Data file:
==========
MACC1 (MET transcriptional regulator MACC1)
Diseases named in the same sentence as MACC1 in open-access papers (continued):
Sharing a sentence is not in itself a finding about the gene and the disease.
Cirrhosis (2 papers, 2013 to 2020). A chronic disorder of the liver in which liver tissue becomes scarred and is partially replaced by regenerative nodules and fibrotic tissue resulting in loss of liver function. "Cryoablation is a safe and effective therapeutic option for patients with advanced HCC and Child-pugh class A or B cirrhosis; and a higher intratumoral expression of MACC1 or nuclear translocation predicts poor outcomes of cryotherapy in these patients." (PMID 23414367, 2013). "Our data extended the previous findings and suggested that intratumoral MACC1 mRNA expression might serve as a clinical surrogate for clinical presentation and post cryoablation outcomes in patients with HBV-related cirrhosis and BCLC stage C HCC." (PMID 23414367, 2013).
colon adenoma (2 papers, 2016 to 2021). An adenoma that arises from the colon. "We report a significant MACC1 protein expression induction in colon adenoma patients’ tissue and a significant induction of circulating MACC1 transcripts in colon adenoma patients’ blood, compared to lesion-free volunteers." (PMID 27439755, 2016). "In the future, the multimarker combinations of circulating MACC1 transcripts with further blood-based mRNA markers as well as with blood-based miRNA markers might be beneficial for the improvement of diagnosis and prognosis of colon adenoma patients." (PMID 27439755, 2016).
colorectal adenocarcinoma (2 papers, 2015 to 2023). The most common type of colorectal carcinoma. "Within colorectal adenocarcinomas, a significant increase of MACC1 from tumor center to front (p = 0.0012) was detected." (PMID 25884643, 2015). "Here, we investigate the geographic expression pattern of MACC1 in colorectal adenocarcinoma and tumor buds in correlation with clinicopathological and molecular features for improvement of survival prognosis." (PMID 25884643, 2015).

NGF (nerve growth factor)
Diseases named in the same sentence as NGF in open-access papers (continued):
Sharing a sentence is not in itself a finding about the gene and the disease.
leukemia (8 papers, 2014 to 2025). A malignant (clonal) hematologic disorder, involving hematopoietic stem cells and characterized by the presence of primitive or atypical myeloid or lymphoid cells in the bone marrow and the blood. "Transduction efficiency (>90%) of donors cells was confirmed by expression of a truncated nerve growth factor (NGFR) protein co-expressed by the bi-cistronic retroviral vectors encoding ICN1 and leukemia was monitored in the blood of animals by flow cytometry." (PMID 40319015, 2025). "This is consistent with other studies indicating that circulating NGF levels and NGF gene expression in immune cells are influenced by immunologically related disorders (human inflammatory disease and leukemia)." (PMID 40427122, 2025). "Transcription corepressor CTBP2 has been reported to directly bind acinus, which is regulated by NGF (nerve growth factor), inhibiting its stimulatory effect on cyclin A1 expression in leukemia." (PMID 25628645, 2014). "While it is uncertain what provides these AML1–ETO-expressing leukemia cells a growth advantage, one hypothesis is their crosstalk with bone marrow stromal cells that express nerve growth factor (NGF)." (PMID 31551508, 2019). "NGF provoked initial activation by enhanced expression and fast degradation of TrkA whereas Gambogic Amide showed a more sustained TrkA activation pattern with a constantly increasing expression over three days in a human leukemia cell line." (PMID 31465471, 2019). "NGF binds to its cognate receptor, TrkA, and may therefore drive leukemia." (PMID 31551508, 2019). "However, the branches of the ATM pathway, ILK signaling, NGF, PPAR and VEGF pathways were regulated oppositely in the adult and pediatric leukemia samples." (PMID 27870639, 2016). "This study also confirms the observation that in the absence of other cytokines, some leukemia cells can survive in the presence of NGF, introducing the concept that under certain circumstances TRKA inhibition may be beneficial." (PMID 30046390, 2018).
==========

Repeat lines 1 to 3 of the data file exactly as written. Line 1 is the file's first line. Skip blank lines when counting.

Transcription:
MACC1 (MET transcriptional regulator MACC1)
Diseases named in the same sentence as MACC1 in open-access papers (continued):
Sharing a sentence is not in itself a finding about the gene and the disease.